Most of the rest of the night, he kept his cool. When NBC's Chuck Todd asked why Obama hadn't "called for some form of sacrifice" from the public to help with the economic recovery, Obama saw an opening for an easy answer. "I think folks are sacrificing left and right," he said. "I mean, you've got a lot of parents who are cutting back on everything to make sure that their kids can still go to college. You've got workers who are deciding to cut an entire day -- an entire day's worth of pay so that their fellow co-workers aren't laid off."

Asked later about his proposal to cut the percentage of charitable donations the wealthiest taxpayers can deduct from their taxes, Obama spun it cleverly. "If you give $100 and you're in this tax bracket, at a certain point, instead of being able to write off 36 percent or 39 percent, you're writing off 28 percent," he said. "Now, if it's really a charitable contribution, I'm assuming that that shouldn't be the determining factor as to whether you're giving that $100 to the homeless shelter down the street." He cast the debate entirely on his own terms, and managed to make wealthy donors who object to his plan seem cheap in the process.

But if Obama's performance was better than his first one, it may have needed to be. In the six weeks since his prime-time debut, his approval ratings have slid down from stratospheric levels to more realistic ones, even if his polling is still good enough that nearly any of his predecessors would envy him. Critics on the left are grumbling about his plan to rescue banks from their own foolish financial schemes; critics on the right are seizing on the sheer amount of money he's trying to throw at the nation's various problems to argue that he's leading the U.S. toward socialism. In fact, the GOP blasted an e-mail to reporters Tuesday night that tiptoed up to the line of calling Obama a liar -- he "resorted to outright distortion" and repeated "budget myths" that the Republicans rebutted with "facts."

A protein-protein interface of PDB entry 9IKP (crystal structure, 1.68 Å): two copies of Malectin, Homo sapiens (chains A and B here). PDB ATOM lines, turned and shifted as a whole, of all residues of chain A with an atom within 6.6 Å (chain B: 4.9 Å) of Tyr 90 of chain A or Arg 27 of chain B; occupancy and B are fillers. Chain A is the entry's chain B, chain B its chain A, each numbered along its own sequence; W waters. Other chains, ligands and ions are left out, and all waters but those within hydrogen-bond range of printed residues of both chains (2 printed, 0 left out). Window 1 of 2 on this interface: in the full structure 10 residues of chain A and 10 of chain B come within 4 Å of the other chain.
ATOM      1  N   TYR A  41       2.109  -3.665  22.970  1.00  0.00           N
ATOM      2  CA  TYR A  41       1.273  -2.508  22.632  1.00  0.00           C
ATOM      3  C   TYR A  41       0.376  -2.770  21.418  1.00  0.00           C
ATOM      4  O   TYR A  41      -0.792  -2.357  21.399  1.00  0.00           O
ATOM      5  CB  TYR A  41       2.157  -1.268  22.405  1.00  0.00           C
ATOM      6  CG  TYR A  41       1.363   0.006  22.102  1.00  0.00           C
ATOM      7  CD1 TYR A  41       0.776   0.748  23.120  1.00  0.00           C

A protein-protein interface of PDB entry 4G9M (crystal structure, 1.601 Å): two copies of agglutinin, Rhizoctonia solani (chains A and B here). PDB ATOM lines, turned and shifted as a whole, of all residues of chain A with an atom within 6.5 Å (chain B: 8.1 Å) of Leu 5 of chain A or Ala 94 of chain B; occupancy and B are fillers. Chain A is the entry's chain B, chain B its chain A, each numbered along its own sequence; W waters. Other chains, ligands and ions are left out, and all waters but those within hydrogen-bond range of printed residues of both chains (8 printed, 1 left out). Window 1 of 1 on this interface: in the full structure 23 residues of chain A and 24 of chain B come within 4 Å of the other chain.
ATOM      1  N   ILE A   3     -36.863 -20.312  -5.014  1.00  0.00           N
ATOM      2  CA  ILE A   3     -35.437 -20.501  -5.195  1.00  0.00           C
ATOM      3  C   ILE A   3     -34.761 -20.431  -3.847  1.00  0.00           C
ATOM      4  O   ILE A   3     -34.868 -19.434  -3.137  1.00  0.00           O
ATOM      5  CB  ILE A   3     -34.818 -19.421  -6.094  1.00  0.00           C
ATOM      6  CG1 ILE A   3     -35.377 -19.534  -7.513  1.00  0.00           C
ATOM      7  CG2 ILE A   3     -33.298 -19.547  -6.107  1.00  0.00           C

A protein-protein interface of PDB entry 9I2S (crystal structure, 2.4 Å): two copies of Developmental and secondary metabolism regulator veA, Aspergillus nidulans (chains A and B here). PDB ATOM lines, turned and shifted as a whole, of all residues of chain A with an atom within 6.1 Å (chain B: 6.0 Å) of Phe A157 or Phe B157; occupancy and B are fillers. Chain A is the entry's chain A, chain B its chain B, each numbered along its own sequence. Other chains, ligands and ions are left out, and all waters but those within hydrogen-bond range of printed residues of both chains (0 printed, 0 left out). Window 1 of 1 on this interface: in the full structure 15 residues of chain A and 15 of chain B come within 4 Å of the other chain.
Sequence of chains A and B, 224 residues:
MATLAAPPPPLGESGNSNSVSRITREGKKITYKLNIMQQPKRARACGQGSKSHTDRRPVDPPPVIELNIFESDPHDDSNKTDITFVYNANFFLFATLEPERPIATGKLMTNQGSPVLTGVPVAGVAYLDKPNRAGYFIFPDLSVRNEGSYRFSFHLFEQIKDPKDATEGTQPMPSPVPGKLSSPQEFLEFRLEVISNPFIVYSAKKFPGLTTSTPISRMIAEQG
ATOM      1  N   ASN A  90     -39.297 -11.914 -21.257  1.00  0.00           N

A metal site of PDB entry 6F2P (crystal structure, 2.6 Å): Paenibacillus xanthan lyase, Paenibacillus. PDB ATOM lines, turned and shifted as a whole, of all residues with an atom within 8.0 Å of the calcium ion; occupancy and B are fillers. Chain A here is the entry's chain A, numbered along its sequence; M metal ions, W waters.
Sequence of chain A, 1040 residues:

So much for those heady days when Republicans were afraid to cross the president in public. Barely two months into his term, Obama's honeymoon looks like it's already over. By showing up on voters' TV screens for an hour that's usually devoted to "American Idol," he was trying to bring some of the magic back.

By Mike Madden

Mike Madden is Salon's Washington correspondent. A complete listing of his articles is here. Follow him on Twitter here.

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Barack Obama Great Recession Timothy Geithner U.s. Economy